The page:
She agreed, and with great patience and generosity, mentored him. He was then able to join her in celebration, joyfully parading their stuffies around the room, singing with glee.

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As I was writing this blog, two alumni appeared at the cafe. I asked the siblings if they had ever taught each other. They each nodded. The older brother then demonstrated by placing a green clown nose over his own.  He just happened to be carrying it in his pocket after finishing a week of clowning camp!  I love synchronicity!

From that same deep pocket, he withdrew a pack of cards. He then mentored his sister through clowning tricks he had just mastered.

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GUIDELINES FOR TEACHERS:

  • NOTICING:
    • “Catch them doing good” is what I first heard it called, while I was teaching language through the arts in a public elementary school.
    • Call gentle attention to a behavior we value through oral appreciation of what we have observed.

“I noticed that when your friend felt sad because she didn’t know the dance you taught her. Now she, too, knows how.”

  • INCLUSION:
    • Partnering children of different practical or social skill levels encourages scaffolding and greater participation. It contributes to an inclusive environment.
    • When a child asks for help, encourage a child who has mastered that skill to be a teacher. “You were able to figure that out. Can you now teach your friend what you’ve learned?”

As teachers and parents we have ongoing daily opportunities to create a more-peaceful and integrated classroom, family and community.

Towards a More Peaceful Classroom: Expressing Feelings Through the Creative Arts

When the children are expressing strong feelings towards each other, I have them sit down together and work it out with words or puppets. They take turns speaking of their feelings and listening to each other. If there is a conflict to resolve they each make suggestions until both are satisfied with the creative solution.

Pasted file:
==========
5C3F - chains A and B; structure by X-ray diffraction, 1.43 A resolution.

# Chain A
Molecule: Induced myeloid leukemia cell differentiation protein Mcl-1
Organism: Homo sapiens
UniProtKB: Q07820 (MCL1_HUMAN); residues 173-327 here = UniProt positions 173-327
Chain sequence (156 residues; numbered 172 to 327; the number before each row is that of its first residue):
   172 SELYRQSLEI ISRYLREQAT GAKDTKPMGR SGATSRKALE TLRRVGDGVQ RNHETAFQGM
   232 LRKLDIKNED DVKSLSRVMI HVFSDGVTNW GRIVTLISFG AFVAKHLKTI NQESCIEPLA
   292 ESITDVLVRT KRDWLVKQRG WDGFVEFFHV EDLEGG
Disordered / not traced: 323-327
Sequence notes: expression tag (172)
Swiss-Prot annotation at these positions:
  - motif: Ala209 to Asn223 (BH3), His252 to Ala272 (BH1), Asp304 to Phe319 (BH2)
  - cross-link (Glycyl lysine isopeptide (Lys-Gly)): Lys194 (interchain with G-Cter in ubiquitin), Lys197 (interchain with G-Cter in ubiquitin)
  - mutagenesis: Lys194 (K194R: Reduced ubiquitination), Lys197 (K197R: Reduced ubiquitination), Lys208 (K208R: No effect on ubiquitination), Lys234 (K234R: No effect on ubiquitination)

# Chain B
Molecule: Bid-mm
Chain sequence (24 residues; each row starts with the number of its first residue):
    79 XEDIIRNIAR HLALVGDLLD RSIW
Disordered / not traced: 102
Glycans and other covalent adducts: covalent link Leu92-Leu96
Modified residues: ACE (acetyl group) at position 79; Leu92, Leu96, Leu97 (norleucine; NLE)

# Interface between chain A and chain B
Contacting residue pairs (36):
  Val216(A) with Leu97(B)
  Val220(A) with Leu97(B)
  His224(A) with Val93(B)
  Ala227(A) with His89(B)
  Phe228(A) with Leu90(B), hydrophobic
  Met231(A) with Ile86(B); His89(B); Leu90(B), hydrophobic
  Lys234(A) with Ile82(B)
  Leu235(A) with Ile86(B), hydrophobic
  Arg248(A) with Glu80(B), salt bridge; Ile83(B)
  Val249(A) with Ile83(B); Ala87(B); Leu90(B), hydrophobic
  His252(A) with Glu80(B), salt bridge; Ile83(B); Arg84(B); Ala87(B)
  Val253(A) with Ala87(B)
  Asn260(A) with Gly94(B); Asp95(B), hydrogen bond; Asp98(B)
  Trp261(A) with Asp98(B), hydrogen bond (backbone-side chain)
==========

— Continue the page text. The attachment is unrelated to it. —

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Inspired by my recent trip to Bali for a Creative Arts conference, I thought to use other than puppetry or oral language to express feelings and resolve conflict. At the conference Professor Joe Moreno had us using musical instruments as a way of introducing ourselves to each other. In the final session he played back our musical self-expression and suggested moving to the recorded sound.

I could imagine applying something similar for my work with the children. I could see this tool extended into expression of feelings as well as a means of resolving conflict.

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To facilitate musical expression, as another means for developing a more peaceful classroom, you’ll need percussion instruments and a recorder (optional).

Choose an instrument

Have the child choose a simple percussion instrument. This works best if the conflict hasn’t accelerated to the point where what is needed is time apart to calm down. What might seem like distraction is a more appropriate way to express strong feelings. This is also beneficial for those who suppress their feelings or find them inaccessible.

Teacher/Parent facilitation:

Sample prompts: “Are you feeling sad right now because your friend will not play with you? Which instrument will show how you feel?”

“Are you feeling very angry because someone drew on your art work? Can you show me how you feel with one of the instruments?”

If they cannot choose, you can encourage them to try out different ones until they find the just the right instrument; or you can ask, “Does it feel like this (tapping a triangle or striking a drum)?”

Taking turns

  • Each child takes a turn showing how they feel (record it if possible).
  • If musical expression is recorded, play it back and suggest that they express even more of their big, or small, feelings by moving to the sound of their own music.

Musical Dialogue

  • Have the children move back and forth in a musical dialogue. One ‘speaking,’ one listening, and then trading places, the listener becoming the speaker, the speaker the listener.
  • Encourage movement as they express themselves musically

Observers (optional)

  • If you would like a small group of the other children to become a circle of observers, see if they can guess what the two participants are saying to each other through sound and movement.

Having observers, even when intended as peer support, is tricky. You know your children best and whether this might work for them.  Often those who are still feeling strongly may be self-conscious and not want others around.

Dear Readers, As I am just beginning to explore how effective this is with young children, I’d appreciate your feedback from those who use this tool.

Terima Kasih (Thank you)

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Triangle (TRIA)
Bongos (BDR)
Sounds of Nature Instrument Set (NATSNDS)
Rhythm Club™ – set of 4 drums (CLUB)
25-Player Rhythm Set (SUPER25)
Califone® Cassette Player/Recorder (CALCAS)